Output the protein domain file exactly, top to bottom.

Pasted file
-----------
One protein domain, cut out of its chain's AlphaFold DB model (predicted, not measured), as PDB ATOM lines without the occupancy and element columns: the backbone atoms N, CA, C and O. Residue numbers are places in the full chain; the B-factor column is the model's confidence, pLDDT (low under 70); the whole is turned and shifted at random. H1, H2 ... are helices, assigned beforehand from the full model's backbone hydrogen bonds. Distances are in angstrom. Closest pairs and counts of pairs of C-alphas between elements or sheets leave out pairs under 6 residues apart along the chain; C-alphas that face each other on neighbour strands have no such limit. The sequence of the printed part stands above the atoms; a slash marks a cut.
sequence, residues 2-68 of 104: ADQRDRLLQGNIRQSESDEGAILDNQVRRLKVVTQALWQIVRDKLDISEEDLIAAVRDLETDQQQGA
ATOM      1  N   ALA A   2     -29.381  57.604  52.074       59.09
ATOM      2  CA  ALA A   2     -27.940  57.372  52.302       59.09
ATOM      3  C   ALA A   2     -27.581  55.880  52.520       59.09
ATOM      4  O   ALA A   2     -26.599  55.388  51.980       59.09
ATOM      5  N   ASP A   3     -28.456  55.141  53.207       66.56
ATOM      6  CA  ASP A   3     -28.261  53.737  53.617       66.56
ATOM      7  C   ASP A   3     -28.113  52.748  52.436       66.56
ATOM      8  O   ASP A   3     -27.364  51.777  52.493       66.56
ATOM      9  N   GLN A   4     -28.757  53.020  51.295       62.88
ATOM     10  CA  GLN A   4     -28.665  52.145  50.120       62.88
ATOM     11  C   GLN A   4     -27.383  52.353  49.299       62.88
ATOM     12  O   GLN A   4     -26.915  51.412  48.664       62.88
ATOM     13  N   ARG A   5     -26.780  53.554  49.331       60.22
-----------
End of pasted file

One protein domain, cut out of its chain's AlphaFold DB model (predicted, not measured), as PDB ATOM lines without the occupancy and element columns: the backbone atoms N, CA, C and O. Residue numbers are places in the full chain; the B-factor column is the model's confidence, pLDDT (low under 70); the whole is turned and shifted at random. H1, H2 ... are helices, assigned beforehand from the full model's backbone hydrogen bonds. Distances are in angstrom. Closest pairs and counts of pairs of C-alphas between elements or sheets leave out pairs under 6 residues apart along the chain; C-alphas that face each other on neighbour strands have no such limit. The sequence of the printed part stands above the atoms; a slash marks a cut.
sequence, residues 2-68 of 104: ADQRDRLLQGNIRQSESDEGAILDNQVRRLKVVTQALWQIVRDKLDISEEDLIAAVRDLETDQQQGA
ATOM      1  N   ALA A   2     -29.381  57.604  52.074       59.09
ATOM      2  CA  ALA A   2     -27.940  57.372  52.302       59.09
ATOM      3  C   ALA A   2     -27.581  55.880  52.520       59.09
ATOM      4  O   ALA A   2     -26.599  55.388  51.980       59.09
ATOM      5  N   ASP A   3     -28.456  55.141  53.207       66.56
ATOM      6  CA  ASP A   3     -28.261  53.737  53.617       66.56
ATOM      7  C   ASP A   3     -28.113  52.748  52.436       66.56
ATOM      8  O   ASP A   3     -27.364  51.777  52.493       66.56
ATOM      9  N   GLN A   4     -28.757  53.020  51.295       62.88
ATOM     10  CA  GLN A   4     -28.665  52.145  50.120       62.88
ATOM     11  C   GLN A   4     -27.383  52.353  49.299       62.88
ATOM     12  O   GLN A   4     -26.915  51.412  48.664       62.88
ATOM     13  N   ARG A   5     -26.780  53.554  49.331       60.22